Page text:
With Local Radio Sucking, What Does KXT's Launch Mean?

Chances are, right now, Gini Mascorro is listening to music.

Not necessarily by choice, mind you, but, at least in part, out of necessity. That's because, come Monday morning, Mascorro's musical tastes—and, to a degree, her personal music collection—will be thrown into the proverbial fire, put out in the open for all to see and, worse, for all to judge. At 7 a.m., Mascorro, just a couple weeks back named the musical coordinator and morning show host of the new, NPR-affiliated, KERA-owned, all-music station, KXT-91.7 FM, will jump on the air for the station's launch and her new, pressure-filled role as the face—nay, the voice—of the station that could, potentially, save the local radio landscape.

No pressure.

"It's scary," former KERA on-air personality Mascorro admits in a recent phone conversation. "But it's the best kind of scary you can imagine."

That's believable: For the past couple of weeks, Mascorro and her fellow KXT staffers—KERA VP of radio Jeff Ramirez, KXT afternoon host Joe Kozera and, well, that pretty much covers it—have been preparing for Monday's launch, setting their playlists and going through dry runs of the on-air experience.

"We're listening to a lot of bad music so you don't have to," Mascorro says with a laugh.

Fair enough, but that's the problem around here: So have the rest of us.

Few people, with the exception of those employed in the field maybe, will argue with this much: Regular ol' radio just ain't what it used to be. Music-wise, there just isn't much compelling content to be found while scanning the AM and FM dials in the Dallas-Fort Worth region. There are bright spots, sure: KKDA-104.5 FM and KBFB-97.9 FM The Beat, the region's two competing hip-hop-formatted stations, deserve some thanks for the national craze over Dallas hip-hop; after years of focusing all too intently on the bland, local modern rock scene, KDGE-102.1 FM The Edge's The Local Show, which airs every Sunday night, has taken a rightful shine to the local indie rock scenes; and KHYI-95.3 FM The Range plays a wide array of Texas country artists new and old.

But for the most part, the regional offerings are mostly, well, anti-regional—national playlists created by corporate bigwigs intent on thrusting Taylor Swift and Daughtry and, though it's undeniably catchy, Miley Cyrus' "Party in the U.S.A." down listeners' throats every 20 minutes.

Let's face it: It's a problem when, at his band's annual Holiday Extravaganza, Polyphonic Spree frontman Tim DeLaughter, one of the region's true musical treasures, feels compelled to shout out the local sports radio juggernaut KTCK-1310 AM The Ticket and thank it as being the lone station in town to play his band's music, as he did onstage at last year's Granada Theater-held event.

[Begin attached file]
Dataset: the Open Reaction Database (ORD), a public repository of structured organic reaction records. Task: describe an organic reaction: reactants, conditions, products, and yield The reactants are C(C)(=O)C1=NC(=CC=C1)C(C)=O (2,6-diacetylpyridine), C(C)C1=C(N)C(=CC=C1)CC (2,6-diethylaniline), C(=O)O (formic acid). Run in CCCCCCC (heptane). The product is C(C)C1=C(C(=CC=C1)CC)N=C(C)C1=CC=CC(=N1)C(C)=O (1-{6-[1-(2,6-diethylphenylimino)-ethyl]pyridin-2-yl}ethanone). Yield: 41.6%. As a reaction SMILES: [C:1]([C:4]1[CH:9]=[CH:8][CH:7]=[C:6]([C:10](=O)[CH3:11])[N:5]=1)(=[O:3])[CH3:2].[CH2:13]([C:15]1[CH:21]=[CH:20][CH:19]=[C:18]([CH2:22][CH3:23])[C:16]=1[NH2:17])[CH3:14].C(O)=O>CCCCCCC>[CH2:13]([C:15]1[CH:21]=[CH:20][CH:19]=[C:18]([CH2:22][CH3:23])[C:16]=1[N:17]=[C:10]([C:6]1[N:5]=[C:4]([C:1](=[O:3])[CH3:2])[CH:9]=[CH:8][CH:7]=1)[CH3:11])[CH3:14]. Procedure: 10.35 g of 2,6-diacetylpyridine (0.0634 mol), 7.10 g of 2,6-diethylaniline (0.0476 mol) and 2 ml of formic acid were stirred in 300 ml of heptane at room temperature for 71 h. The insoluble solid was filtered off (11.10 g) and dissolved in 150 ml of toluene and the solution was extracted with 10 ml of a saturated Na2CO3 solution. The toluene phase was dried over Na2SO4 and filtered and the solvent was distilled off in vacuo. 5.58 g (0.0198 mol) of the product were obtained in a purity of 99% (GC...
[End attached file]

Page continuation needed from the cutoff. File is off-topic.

Really, here's how low things are right now: For the past year or so, the best radio option in town hasn't even been broadcasting over the airwaves. Rather, the CBS-run The Indie-Verse, with its heavy focus on locally produced content (this month alone has seen the station launch new, weekly programs from local booking agent John Iskander of Parade of Flesh, local blogger Nathan Smith of weeklytapedeck.com, and The Crash That Took Me members Beau Wagener and Seth Bohlman), has been relegated to an online-stream-only format, where it's toiling away in relative obscurity.

So, yeah, it's nice to hear Mascorro say things like that she hopes KXT can be the go-to destination for the "satellite radio- and iPod-less" prudent local listener. And, along the same lines, it's a little refreshing to hear Mascorro stumble a bit when asked what listeners can expect to hear on KXT—too rigid a format plan might scare off people from the start.

"We're just putting together playlists of things that we think will sound good," Mascorro says, while acknowledging that the station will mostly play a mixture of alternative, indie and alt-country music. "Hopefully, it's gonna be a gumbo of a lot of different styles. A lot of the artists that don't get played on commercial radio, we're trying to give them an outlet for that."

And, in encouraging news for the musicians on the local scenes, that formula doesn't just apply to national acts. As opposed to relegating its local music coverage to late at night on Sunday like its competition, KXT will air its "Texas Mix" program on Fridays, from 11 a.m. to 1 p.m.

"We're just trying to put the North Texas spin on things, pretty much," Mascorro says. "And the artists in this area have so many different styles. I know a lot of people associate Texas with the twang, but there's more than that."

And Mascorro hopes that, through KXT, she'll be able to help show people that much.

"There was a really good music education on the radio here in the late '70s," she says, referencing revered area radio icons like George Gimarc and KZEW. "We want to draw into that."

Which is all fine and good. Great, even. The trick, at this point, is somehow waiting on Monday to come so that all this talk turns into something tangible.

Nervous as she may be, Mascorro says, she's ready for it: "We're not dipping our toes in the water," she says. "We're diving right in."

In this case, let's hope there's a splash.

 
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